If you go to my online scheduler and can’t find an appointment that fits for you soon enough, give me a call, sometimes I can move my schedule around…

Does the building have Disability parking?

There are no stairs, and there is a ramp at the back door. The doors are not automatic however; so let me know ahead of time, and I will meet you at the door if you need assistance. There is one parking space for people with disabilities at the back of the building. All other parking in the back parking lot is for clinicians only.

How long does this therapy process last, how many sessions?
It is different for different people. Most people see real results in 12 sessions. Some people see me for just a few sessions, and they are done. Some people see me weekly for years.

We will create goals, review goals, and it is always up to you how long you stay. Some see me for 8 or 10 sessions on and off when needed. Some people see me every two weeks, or once a month for ongoing support. Some people see me 23 times and then never come back.

How much does this cost?

Individual Therapy and Couples Counseling is $250 per hour.

Relationship Coaching is a different fee structure and billed as a package of 6 or 12 sessions. 

I have been a Professional Counselor since 1996, so my fees are higher than some you might find in the area. I understand you will want to compare therapists and that cost is a consideration.


Some other things to consider when considering the cost of therapy or coaching:

This is an investment in your quality of life going forward, for the long term. If ten or twelve sessions creates greater peace of mind, then what is that worth?

What are the consequences of not starting? If you don’t work through this now, what affect will that have on your overall well-being?  Relationship problems, depression and anxiety tend to get worse, if not addressed.

If you needed brain surgery, would your first question be how much does the surgeon charge – or would it be how much experience do they have?

You can also compare the cost of therapy to other things that you spend money on. How much did you spend on your last bicycle? Car repairs? Vacation? Alcohol for the year? Dining for a year? Boarding for your horse? Monthly fees for your teenager’s club sports team? Gym membership? We all spend a lot of money on things that we think we need or that make us feel better. There is absolutely nothing wrong with that. It could be that investing in yourself or your relationship is worth just as much.

Enjoying activities again, decreased relationship confict, finding fulfillment in your career, life with less pain and struggle – it is difficult to put a price on what these are worth.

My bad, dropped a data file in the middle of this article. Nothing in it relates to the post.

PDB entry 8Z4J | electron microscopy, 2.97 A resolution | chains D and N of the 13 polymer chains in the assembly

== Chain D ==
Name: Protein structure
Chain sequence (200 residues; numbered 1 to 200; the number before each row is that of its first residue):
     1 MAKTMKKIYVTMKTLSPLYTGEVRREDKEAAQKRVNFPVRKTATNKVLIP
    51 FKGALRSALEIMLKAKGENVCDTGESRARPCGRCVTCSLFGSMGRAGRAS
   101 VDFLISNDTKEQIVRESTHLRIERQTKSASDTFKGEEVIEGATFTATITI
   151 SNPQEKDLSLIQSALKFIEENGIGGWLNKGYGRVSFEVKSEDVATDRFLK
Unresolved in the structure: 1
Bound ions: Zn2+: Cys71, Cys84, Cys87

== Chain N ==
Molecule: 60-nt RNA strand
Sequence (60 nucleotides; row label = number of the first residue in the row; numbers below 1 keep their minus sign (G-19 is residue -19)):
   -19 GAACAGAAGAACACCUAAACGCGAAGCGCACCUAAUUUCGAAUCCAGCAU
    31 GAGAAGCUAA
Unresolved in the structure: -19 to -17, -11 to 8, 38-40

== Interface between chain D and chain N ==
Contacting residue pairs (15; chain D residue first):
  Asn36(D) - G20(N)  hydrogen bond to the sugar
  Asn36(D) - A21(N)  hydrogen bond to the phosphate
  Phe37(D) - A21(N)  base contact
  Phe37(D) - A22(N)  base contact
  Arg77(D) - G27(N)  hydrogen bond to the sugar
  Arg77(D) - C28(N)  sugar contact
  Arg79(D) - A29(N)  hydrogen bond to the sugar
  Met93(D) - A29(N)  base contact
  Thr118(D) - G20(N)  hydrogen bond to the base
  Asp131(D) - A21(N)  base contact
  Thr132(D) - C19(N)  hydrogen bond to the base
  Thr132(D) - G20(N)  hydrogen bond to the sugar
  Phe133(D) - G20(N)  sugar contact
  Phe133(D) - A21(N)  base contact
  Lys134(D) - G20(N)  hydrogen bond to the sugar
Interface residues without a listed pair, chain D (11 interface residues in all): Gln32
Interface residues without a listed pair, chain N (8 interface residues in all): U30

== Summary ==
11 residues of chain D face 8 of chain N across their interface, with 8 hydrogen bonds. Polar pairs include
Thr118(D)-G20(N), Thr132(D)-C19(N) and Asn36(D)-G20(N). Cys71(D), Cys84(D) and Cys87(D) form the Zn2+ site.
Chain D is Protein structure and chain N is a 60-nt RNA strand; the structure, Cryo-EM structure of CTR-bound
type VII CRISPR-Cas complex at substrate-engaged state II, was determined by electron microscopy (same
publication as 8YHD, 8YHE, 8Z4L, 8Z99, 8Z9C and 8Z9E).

Therapy costs money. No doubt. However, the benefits are often long term and the consequences of not taking action can be costly.

Do you take insurance?

For the most part, no.  However, I do help people by providing forms which they can submit for “out of network” benefits. Call to ask me more about this, it is easier to explain over the phone.

Two exceptions to this.  1) I do see a limited number of people who have Medicaid insurance. However, if you are a Medicaid member, we will need to talk on the phone first so I can verify your benefits and so that I can make sure I am the best resource for your situation.

2) I am also a Workers Compensation provider. However, if you are using Workers Compensation benefits, you must get a referral from the Attending Physician first in order to see me. Talk with your Attending Physician and see if they think mental health counseling would help you.  You can also look at my Chronic Pain page on the website and it will give you an idea of how I work with many Workers Compensation patients.

If you found my information on any other insurance provider list, other than the two listed above, the information is out of date or innaccurate. I discontinued my participation with most insurance in 2017 due to low reimbursment, billing headaches, confidentiality issues, and what I considered (in many cases) unethical business practices. 

Do you have a “sliding scale”?

No. In lieu of this, I do see some Medicaid clients.

There are low cost and discounted therapy options out there and I am happy to help you find other referral resources.

What if therapy doesn’t work?
There are no guarantees with therapy. Once we have started, I will do everything I can to help you achieve your goals.

I know you are taking a big step, things are difficult, and I am 100% committed to this process. 90% of what happens in therapy happens outside of the therapy session – what you do when you are not in the office makes a big difference.

The more you put into this, the more you get out of it. Sometimes we’re not ready for therapy, sometimes I’m not the right therapist for you – again, I’ll let you know if I think this is true for you.

I don’t want to take medication – are you going to push that?
No. First, I am not a medical doctor; I can’t prescribe medication. About half of my clients take medication, and it is helpful. Many people don’t need meds, and that is okay, too. I’m a therapist because I know it works. Even when medication is helpful, there is no “miracle pill” – therapy can help with what you need to do to make things work.
I need a new prescription; I need my meds filled.
I’m not a doctor, I can’t help you with this. I can refer you to several highly qualified psychiatrists or doctors who can help you with this. However, people who are on medication usually do better if they are also in therapy. I could help you with that.
I need a therapist to fill out my service animal form, so I can take my dog Fluffy on the plane next week. Can you write me a letter for that?
If you are a current client and have seen me for at least four sessions, I will consider writing such a letter. I don’t see people for one session just for this purpose. If you are a current, ongoing client, and I think this is in your best interest, there is a separate letter-writing fee for that.